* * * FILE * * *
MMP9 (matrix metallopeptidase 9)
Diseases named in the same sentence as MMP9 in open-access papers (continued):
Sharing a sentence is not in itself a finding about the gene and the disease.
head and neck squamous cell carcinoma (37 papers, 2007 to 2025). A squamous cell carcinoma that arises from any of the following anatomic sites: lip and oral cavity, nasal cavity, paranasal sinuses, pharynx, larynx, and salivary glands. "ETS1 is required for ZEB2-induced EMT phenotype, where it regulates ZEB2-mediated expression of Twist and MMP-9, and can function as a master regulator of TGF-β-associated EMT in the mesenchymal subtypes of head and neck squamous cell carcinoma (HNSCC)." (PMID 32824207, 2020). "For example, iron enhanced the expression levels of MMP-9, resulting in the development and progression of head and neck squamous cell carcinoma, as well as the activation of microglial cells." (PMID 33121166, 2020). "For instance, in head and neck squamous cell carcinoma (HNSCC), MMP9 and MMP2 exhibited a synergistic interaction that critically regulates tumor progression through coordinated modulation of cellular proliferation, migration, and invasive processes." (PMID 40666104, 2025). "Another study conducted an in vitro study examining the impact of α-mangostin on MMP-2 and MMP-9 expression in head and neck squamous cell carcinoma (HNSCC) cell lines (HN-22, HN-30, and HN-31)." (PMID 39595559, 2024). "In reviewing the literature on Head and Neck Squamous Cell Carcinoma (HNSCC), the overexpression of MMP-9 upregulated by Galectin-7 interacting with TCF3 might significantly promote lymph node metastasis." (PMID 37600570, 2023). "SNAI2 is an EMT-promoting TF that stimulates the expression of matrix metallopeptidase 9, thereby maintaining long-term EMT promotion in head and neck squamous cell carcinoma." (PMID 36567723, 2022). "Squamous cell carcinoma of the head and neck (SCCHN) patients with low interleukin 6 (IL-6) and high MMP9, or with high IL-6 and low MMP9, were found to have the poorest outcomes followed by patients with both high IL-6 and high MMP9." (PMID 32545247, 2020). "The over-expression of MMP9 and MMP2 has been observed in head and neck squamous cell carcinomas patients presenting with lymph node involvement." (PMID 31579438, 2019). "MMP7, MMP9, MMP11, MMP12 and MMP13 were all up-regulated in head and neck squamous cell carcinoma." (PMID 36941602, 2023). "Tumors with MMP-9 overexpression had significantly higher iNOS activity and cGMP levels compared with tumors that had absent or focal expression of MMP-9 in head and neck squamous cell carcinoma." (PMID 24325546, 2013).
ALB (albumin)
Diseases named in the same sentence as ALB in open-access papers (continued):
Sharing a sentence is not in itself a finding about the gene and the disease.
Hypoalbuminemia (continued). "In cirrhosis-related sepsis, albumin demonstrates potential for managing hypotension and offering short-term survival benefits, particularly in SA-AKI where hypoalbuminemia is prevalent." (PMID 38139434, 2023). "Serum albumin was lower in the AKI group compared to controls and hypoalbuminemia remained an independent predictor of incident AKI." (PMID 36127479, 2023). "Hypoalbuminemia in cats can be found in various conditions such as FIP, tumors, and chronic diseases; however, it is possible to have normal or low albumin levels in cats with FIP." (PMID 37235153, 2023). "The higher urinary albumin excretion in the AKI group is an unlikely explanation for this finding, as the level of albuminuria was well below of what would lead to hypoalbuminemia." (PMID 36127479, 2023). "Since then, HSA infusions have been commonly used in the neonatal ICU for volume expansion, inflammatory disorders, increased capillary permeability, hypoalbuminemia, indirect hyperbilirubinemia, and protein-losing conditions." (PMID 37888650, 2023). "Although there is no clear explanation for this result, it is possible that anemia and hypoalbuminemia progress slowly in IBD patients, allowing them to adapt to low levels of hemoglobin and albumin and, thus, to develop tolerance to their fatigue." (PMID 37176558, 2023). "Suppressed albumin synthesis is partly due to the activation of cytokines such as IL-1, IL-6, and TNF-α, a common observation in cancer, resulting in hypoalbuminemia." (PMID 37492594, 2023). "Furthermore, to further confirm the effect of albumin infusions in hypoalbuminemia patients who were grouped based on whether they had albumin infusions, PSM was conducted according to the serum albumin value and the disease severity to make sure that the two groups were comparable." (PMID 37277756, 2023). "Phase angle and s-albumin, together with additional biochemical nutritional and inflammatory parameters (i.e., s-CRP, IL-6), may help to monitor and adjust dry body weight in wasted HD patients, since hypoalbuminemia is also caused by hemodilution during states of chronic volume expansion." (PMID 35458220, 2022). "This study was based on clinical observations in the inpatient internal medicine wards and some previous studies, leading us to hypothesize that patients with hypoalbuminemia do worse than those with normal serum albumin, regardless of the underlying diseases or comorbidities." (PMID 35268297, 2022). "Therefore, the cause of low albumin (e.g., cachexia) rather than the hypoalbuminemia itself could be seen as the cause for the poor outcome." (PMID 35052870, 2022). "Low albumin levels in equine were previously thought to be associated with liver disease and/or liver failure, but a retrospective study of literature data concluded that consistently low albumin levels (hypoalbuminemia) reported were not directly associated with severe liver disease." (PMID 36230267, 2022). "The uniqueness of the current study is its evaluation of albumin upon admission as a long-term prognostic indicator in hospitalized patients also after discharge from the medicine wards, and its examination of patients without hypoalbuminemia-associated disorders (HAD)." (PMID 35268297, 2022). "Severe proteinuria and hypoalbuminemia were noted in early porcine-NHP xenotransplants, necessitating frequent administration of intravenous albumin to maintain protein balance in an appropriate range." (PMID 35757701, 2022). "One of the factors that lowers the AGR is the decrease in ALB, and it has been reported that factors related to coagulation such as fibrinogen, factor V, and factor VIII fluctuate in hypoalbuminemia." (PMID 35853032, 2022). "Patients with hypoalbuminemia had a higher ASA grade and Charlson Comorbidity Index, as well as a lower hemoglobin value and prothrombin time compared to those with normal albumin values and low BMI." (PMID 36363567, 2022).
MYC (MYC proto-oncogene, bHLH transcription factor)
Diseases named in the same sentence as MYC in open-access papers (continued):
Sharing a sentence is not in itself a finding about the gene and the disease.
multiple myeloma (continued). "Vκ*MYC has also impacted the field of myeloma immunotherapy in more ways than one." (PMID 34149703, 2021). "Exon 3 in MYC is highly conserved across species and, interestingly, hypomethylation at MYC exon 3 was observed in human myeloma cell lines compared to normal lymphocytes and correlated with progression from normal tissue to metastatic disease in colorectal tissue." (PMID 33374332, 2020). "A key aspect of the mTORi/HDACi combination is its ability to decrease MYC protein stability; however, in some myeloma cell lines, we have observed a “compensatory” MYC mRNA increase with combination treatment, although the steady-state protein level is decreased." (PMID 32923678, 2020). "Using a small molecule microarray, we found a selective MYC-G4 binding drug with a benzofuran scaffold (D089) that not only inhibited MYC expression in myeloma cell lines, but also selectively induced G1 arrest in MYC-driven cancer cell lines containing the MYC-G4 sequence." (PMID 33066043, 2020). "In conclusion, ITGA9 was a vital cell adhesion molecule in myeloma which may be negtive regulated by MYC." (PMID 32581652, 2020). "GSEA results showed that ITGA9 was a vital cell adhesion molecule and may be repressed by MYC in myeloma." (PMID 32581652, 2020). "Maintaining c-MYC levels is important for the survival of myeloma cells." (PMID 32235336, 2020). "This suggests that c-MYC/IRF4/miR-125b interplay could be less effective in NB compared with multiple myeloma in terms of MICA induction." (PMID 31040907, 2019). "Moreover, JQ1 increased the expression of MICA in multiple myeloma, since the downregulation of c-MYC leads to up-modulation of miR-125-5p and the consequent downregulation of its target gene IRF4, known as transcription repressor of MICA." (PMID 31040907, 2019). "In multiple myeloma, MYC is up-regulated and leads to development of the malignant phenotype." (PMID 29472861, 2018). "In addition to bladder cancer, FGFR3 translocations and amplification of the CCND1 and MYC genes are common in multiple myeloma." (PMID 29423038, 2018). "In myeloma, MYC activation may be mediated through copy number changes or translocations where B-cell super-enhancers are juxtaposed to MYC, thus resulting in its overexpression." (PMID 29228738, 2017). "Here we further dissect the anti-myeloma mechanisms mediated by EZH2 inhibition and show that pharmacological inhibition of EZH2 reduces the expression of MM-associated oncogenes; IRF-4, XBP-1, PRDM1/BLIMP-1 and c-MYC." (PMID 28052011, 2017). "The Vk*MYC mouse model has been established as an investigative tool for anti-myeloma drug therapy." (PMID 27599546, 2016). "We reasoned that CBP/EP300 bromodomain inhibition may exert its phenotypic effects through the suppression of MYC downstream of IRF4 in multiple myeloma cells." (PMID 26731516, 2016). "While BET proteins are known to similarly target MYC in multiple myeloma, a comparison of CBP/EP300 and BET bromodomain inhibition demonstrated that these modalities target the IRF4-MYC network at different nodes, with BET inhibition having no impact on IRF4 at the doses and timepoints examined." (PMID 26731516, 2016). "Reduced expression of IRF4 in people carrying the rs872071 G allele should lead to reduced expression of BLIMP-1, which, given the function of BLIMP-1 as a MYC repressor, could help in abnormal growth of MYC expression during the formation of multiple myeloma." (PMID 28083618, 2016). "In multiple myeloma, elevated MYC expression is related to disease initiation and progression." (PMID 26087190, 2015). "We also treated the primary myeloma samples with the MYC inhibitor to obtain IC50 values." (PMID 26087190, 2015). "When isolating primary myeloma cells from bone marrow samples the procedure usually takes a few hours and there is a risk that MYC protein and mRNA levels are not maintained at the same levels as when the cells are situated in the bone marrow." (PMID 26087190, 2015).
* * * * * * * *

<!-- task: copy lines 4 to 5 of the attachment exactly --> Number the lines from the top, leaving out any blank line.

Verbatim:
head and neck squamous cell carcinoma (37 papers, 2007 to 2025). A squamous cell carcinoma that arises from any of the following anatomic sites: lip and oral cavity, nasal cavity, paranasal sinuses, pharynx, larynx, and salivary glands. "ETS1 is required for ZEB2-induced EMT phenotype, where it regulates ZEB2-mediated expression of Twist and MMP-9, and can function as a master regulator of TGF-β-associated EMT in the mesenchymal subtypes of head and neck squamous cell carcinoma (HNSCC)." (PMID 32824207, 2020). "For example, iron enhanced the expression levels of MMP-9, resulting in the development and progression of head and neck squamous cell carcinoma, as well as the activation of microglial cells." (PMID 33121166, 2020). "For instance, in head and neck squamous cell carcinoma (HNSCC), MMP9 and MMP2 exhibited a synergistic interaction that critically regulates tumor progression through coordinated modulation of cellular proliferation, migration, and invasive processes." (PMID 40666104, 2025). "Another study conducted an in vitro study examining the impact of α-mangostin on MMP-2 and MMP-9 expression in head and neck squamous cell carcinoma (HNSCC) cell lines (HN-22, HN-30, and HN-31)." (PMID 39595559, 2024). "In reviewing the literature on Head and Neck Squamous Cell Carcinoma (HNSCC), the overexpression of MMP-9 upregulated by Galectin-7 interacting with TCF3 might significantly promote lymph node metastasis." (PMID 37600570, 2023). "SNAI2 is an EMT-promoting TF that stimulates the expression of matrix metallopeptidase 9, thereby maintaining long-term EMT promotion in head and neck squamous cell carcinoma." (PMID 36567723, 2022). "Squamous cell carcinoma of the head and neck (SCCHN) patients with low interleukin 6 (IL-6) and high MMP9, or with high IL-6 and low MMP9, were found to have the poorest outcomes followed by patients with both high IL-6 and high MMP9." (PMID 32545247, 2020). "The over-expression of MMP9 and MMP2 has been observed in head and neck squamous cell carcinomas patients presenting with lymph node involvement." (PMID 31579438, 2019). "MMP7, MMP9, MMP11, MMP12 and MMP13 were all up-regulated in head and neck squamous cell carcinoma." (PMID 36941602, 2023). "Tumors with MMP-9 overexpression had significantly higher iNOS activity and cGMP levels compared with tumors that had absent or focal expression of MMP-9 in head and neck squamous cell carcinoma." (PMID 24325546, 2013).
ALB (albumin)